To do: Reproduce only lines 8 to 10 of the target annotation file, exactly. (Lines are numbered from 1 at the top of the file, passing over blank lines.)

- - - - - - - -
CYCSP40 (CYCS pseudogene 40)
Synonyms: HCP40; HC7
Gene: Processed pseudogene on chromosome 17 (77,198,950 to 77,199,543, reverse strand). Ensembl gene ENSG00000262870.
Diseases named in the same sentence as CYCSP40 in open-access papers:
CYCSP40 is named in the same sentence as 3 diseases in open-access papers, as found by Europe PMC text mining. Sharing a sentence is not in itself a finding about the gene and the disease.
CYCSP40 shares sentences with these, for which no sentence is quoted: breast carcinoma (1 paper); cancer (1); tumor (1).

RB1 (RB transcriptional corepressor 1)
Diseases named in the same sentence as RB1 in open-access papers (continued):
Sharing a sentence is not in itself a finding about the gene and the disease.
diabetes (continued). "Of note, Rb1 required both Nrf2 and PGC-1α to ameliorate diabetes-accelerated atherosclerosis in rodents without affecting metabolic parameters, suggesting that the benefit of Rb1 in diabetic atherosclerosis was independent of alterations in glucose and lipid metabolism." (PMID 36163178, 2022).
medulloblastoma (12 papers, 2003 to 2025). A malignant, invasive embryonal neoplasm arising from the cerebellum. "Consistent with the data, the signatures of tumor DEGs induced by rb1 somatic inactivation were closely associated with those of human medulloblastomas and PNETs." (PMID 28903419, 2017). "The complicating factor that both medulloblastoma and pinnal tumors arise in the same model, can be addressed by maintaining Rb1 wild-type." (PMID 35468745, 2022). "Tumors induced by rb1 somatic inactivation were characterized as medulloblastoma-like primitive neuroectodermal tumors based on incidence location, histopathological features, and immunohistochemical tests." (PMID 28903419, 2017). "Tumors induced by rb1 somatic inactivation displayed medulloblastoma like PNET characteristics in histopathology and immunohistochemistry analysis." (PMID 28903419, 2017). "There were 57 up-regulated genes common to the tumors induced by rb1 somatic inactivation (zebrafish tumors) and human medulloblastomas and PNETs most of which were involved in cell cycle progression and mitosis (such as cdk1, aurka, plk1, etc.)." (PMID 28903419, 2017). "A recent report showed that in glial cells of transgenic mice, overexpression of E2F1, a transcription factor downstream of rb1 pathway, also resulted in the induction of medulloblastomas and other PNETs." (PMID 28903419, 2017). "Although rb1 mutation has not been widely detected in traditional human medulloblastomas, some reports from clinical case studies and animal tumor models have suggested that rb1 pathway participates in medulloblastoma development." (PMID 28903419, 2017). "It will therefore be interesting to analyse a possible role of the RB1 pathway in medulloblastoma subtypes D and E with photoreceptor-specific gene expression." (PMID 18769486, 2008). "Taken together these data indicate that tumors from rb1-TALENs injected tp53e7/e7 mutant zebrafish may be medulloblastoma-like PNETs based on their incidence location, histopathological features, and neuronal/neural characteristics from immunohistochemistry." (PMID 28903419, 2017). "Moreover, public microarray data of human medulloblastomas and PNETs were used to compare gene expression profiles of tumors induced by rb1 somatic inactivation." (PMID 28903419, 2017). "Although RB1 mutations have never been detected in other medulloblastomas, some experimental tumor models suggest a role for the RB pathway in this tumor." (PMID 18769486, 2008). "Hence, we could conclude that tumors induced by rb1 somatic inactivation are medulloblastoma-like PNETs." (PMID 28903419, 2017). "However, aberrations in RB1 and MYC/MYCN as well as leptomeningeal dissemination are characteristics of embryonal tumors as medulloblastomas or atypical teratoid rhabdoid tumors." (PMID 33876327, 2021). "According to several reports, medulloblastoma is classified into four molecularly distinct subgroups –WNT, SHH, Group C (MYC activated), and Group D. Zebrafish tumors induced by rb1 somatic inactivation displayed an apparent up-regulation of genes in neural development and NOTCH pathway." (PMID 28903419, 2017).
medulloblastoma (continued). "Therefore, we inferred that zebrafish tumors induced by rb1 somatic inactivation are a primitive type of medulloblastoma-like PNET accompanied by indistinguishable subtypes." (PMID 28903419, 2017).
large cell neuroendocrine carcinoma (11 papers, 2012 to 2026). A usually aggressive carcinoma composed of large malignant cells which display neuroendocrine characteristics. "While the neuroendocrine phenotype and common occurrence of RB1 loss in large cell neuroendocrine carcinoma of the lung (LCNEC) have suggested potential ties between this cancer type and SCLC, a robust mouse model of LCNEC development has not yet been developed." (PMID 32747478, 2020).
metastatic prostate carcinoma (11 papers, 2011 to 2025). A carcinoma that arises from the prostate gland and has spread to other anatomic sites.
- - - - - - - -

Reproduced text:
Diseases named in the same sentence as RB1 in open-access papers (continued):
Sharing a sentence is not in itself a finding about the gene and the disease.
diabetes (continued). "Of note, Rb1 required both Nrf2 and PGC-1α to ameliorate diabetes-accelerated atherosclerosis in rodents without affecting metabolic parameters, suggesting that the benefit of Rb1 in diabetic atherosclerosis was independent of alterations in glucose and lipid metabolism." (PMID 36163178, 2022).